FUN with computation? Really?

OK…I have to admit.  I feel I have worked soooo hard at getting my students secure with their larger number addition and subtraction but I STILL see lots and lots of computational errors.  I decided that I needed to create a way for students to practice–and also wanted something that would be usable over and over…would be differentiated by student need…would be fun…and could be done independently or cooperatively.
No problem, right?
My kids love working with dice, so I started working on a set of task cards where they could roll to make numbers that they would then add or subtract to work on precision.  As often happens, a small project grew into a LARGE project and I decided I wanted cards at every level imaginable–from no regrouping to one trade to multiple trades.  I wanted 2, 3, and 4 digit problems and I wanted to avoid having students create “messy” problems where the top number was 
larger than the bottom.
Thus my “Toss and Solve” resource was born!  
Here are some photos of the task cards in action!
I let students check their work with calculators–even more fun!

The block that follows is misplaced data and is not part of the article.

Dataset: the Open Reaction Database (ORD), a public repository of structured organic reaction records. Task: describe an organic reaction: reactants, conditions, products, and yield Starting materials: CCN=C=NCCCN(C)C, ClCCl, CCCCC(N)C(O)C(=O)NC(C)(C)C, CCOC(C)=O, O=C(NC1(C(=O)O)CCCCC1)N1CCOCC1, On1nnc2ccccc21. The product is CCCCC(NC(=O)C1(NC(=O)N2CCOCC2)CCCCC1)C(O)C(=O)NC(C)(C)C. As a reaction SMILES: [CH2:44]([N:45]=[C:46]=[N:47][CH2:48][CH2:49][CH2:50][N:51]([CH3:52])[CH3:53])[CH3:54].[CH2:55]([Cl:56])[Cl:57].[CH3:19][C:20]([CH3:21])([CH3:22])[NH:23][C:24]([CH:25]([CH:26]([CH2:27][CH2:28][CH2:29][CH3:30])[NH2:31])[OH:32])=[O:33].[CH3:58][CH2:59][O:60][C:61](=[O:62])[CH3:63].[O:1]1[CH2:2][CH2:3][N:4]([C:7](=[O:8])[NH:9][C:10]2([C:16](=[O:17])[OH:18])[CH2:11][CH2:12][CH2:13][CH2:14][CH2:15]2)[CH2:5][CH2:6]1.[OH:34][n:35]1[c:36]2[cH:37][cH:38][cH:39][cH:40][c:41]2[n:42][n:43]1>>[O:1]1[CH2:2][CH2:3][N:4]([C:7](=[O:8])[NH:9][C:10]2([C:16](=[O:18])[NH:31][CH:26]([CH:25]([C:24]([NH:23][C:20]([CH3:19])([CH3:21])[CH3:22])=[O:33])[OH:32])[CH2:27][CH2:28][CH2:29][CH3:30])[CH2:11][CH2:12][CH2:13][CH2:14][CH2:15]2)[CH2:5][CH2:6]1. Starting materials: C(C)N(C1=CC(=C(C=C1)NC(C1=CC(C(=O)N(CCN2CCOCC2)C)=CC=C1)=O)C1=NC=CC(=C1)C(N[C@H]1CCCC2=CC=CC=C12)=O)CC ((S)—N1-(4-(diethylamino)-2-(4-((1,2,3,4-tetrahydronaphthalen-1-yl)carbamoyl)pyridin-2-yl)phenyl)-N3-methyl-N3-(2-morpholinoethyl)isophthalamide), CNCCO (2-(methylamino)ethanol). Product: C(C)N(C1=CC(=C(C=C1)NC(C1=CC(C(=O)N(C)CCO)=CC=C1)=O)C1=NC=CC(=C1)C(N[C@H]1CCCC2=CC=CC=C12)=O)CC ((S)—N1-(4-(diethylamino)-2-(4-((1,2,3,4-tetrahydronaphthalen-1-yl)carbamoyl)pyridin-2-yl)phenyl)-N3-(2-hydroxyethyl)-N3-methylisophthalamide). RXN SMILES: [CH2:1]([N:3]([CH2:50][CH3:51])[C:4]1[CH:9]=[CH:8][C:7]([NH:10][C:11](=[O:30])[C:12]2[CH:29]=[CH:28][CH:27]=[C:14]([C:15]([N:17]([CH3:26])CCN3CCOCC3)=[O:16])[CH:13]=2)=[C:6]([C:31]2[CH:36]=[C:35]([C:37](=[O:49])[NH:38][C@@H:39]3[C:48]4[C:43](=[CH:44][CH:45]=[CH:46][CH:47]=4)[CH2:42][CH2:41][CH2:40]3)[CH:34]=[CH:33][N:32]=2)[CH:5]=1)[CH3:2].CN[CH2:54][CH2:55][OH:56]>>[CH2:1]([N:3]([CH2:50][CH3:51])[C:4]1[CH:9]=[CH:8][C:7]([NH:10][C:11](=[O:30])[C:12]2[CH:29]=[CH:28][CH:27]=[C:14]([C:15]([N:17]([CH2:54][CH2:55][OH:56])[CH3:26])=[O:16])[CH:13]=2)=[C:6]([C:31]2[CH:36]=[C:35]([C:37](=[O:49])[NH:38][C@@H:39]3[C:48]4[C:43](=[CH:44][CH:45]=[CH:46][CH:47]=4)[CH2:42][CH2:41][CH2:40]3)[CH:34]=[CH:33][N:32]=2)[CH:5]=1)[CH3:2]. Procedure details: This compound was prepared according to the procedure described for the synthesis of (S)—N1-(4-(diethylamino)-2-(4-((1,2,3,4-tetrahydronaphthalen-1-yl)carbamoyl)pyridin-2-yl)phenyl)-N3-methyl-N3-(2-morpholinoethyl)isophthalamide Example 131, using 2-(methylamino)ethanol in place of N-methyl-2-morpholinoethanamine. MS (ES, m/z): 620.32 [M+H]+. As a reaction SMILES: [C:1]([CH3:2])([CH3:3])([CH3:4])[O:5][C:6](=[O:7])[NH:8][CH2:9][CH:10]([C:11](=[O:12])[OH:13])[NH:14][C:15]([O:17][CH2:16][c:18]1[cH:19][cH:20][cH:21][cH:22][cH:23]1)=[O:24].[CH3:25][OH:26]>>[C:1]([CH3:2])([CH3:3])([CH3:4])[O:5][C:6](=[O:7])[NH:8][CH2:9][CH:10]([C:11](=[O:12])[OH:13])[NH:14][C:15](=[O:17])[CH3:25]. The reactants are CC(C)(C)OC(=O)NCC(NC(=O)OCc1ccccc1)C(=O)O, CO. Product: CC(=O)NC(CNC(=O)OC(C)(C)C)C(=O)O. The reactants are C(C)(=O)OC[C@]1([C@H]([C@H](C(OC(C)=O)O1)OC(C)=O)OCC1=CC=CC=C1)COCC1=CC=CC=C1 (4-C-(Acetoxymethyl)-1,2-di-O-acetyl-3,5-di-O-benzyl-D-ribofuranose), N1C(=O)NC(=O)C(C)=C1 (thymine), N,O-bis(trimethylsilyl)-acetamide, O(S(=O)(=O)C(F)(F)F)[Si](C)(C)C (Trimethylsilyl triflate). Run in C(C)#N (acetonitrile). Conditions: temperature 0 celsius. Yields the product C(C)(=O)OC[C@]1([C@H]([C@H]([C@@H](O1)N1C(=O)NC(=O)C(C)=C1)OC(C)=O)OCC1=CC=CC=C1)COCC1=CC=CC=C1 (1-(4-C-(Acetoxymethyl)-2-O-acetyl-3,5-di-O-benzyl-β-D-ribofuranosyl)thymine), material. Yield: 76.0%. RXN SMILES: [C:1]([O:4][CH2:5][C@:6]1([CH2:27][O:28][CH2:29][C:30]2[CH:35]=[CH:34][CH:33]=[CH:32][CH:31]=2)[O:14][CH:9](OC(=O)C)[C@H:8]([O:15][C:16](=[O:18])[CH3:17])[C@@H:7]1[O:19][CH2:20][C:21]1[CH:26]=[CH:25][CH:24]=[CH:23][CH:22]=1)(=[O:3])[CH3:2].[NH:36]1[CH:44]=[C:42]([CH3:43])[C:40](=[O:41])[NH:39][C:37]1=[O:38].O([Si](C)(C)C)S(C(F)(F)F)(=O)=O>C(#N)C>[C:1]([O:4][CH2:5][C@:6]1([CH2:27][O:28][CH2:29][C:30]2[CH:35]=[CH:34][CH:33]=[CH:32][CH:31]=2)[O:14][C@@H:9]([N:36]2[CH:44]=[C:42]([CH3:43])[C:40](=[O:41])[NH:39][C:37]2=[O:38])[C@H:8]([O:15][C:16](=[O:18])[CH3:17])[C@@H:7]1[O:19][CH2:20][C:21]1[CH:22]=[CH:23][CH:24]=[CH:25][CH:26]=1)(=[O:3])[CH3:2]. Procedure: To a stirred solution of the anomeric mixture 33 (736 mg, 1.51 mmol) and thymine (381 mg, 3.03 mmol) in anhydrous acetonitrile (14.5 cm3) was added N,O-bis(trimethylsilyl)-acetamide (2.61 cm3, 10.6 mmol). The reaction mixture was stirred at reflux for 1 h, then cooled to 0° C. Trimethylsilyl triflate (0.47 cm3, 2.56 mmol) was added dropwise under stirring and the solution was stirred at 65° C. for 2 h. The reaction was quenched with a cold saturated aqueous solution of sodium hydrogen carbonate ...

I laminated the cards so students could use wipe off markers right on them.  They transfer their answers to the recording sheets.  I made each set of cards on a different color paper to keep things organized!

I used these in math workshop–and I differentiated the levels to meet the needs of my students.

Students were challenged to see how “precisely” they could work!  They were thrilled when they got a full page of computation done with no errors!

You can do these activities on your own–just grab a piece of notebook paper and some dice and let the students go!  Here are some tips!

  • Let
    students check their work on calculators
  • Have
    students work in pairs to check each other’s work
  • Pair
    this with estimating—have students estimate their answers before solving
  • Make
    baggies of task cards and dice to send home for extra practice
If you want to check out the cards I made, I’ve included the link below.  My students asked me today to make them for multiplication!  


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